Player likeness has held commercial value for 100 years. What about biological data?

Most college football arguments aren't new. But maybe this one is.

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I’ve probably written and deleted a good 1,000 words debunking the crazy Ohio State fan conspiracy theory that “ESPN hates their team” half a dozen times tonight, before finally realizing that…do I really want to keep having that conversation in my timeline for the next week? No, probably not. I’m not sure I have the stomach to hammer out Manufacturing Consent, but for college football, or why the existence of Mark May does not a corporate conspiracy make. Maybe later.

Instead, I want to take a closer look at this story from Forbes, that I think puts an important twist on the idea of college athlete likenesses having important commercial value. We’ve been talking a lot about their value as advertising entities, spokespeople, etc. But what about their…biological data?

Via Karen Weaver, at Forbes:

Now that California and a host of other states have proposed legislation to undo this, there is one other discussion point that athletes at all levels should seek to own and control—their biometric data.

The University of Michigan was the first major college brand to consent to collecting private performance data from their athletes as part of their apparel contract. The Wolverines signed with Jumpman, Nike’s Michael Jordan branded apparel division. As part of that agreement, the $170 million deal may “allow Nike to harvest personal data from Michigan athletes through the use of wearable technology like heart-rate monitors, GPS trackers and other devices that log myriad biological activities”, according to a story in the New York Times.

For starters, consider the well-known Polar pro chest straps, heavily used at practices. Data is collected on exertion rates at certain points in practice or competition. After that data is reviewed by the player and the coach, what happens to it? Who owns it? How will it be used going forward?

This is a really good question that I hadn’t considered at all, especially in light of more universities turning to apps to track students, generally, like SpotterEdu.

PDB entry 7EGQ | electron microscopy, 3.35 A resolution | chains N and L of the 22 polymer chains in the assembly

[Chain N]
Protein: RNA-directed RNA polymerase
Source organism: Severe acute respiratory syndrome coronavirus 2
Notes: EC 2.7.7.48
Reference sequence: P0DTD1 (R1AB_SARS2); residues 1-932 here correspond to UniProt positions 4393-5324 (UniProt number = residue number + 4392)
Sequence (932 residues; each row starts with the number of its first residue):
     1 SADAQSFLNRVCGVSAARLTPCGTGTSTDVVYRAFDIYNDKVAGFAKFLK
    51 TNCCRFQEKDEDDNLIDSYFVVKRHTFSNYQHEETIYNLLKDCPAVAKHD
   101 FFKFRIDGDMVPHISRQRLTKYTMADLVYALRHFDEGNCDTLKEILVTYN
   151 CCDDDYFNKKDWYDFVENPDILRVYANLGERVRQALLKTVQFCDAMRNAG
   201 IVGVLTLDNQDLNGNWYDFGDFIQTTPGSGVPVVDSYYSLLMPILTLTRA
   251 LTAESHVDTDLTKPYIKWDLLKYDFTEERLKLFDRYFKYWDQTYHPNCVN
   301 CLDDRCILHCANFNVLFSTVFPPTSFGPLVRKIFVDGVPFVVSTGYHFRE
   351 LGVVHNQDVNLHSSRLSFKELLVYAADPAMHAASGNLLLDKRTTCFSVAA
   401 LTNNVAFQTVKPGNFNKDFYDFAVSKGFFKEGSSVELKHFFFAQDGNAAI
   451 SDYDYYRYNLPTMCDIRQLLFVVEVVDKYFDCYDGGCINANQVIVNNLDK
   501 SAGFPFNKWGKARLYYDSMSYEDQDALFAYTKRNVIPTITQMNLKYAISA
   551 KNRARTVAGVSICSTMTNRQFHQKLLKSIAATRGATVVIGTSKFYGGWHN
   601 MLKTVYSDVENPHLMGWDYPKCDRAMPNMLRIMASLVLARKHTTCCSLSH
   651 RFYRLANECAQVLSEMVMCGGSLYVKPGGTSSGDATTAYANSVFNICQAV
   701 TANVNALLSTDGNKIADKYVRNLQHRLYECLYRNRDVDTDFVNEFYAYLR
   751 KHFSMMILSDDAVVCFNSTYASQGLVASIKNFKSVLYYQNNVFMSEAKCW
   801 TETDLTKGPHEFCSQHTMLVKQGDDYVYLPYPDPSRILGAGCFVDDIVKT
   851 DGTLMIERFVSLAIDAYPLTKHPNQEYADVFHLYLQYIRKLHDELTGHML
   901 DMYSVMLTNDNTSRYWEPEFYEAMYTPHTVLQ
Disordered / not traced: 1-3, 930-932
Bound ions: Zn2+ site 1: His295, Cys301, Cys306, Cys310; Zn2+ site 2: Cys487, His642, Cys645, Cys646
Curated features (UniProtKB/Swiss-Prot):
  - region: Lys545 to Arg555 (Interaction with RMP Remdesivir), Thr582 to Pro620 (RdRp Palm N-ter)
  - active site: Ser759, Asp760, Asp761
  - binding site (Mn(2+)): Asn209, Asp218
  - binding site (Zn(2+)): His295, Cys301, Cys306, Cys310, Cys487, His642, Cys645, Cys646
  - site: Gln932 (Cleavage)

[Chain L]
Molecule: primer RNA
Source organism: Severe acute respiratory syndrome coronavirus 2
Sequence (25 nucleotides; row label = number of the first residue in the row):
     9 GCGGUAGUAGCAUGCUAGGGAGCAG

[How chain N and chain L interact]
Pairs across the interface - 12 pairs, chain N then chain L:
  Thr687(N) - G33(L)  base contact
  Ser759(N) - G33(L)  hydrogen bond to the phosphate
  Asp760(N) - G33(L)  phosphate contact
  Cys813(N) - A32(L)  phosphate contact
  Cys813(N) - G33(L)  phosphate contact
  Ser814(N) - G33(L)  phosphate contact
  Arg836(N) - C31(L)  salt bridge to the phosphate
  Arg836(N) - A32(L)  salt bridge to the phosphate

Trying to maintain some sense of digital privacy in almost hilariously quaint, but regular ol’ consumers have some choices in how they engage with services that might harvest their data. You don’t have to use Facebook, or at least, most of us don’t. You don’t have to buy a Google assistant. You can take some personal privacy protections with your network setup.

But could a Michigan football player decline to use any of the Nike gear that may harvest their biometric data? Are players realistically informed of what may happen with their biometric data? Does the athletic department even know?

After publication of this newsletter, Extra Points reader Bill Wilson shared a post he wrote after this contract was announced that makes it pretty clear that the athletic department, or at least the members of the athletic department that wrote the contract, very much understands the value of this data.

More important, though, are the brand-new provisions which pertain to the right to player-generated data. An entirely new definitional category is described on page one, labelled, “Activity-Based-Information,” which is defined as “performance and/or activity information/data digitally collected from the Teams or Team members during competition, training or other cover Program Activities, including but not limited to speed, distance, vertical leap height, maximum time aloft, shot attempts, ball possession, heart rate, running route, etc.”

The operative lawyer’s term here is ‘including, but not limited to,’ which means that this is a nice, innocuous-appearing list, but it’s tiny compared to the tractor-trailer load of data which Nike can haul off with, as a result of this provision.

And Michigan grants to Nike the “right to utilize . . . Activity Based Information . . . in all media including, but not limited to, the worldwide web and other interactive and multimedia technologies, in connection with the manufacture, advertising, marketing, promotion and sale of Nike products and Digital Features and programming [which use shall be] on an aggregated, anonymous and de-identified basis and otherwise in compliance with [Big Ten, NCAA, and Michigan] regulations.”

….

In this era of the explosion of publicity and promotional rights, and of the personal brand, Michigan has just signed a ten-year contract ceding to Nike personal player performance data. Even though the data is “de-identified’ it has, in the aggregate, tremendous, if not fabulous potential value: obviously, Nike intends to aggregate that data, on an ongoing basis, by inserting these  ‘right to Activity-Based-Information’ provisions in contracts with every school — and Nike intends to then sell aggregated performance data, as a product, for increasingly large amounts.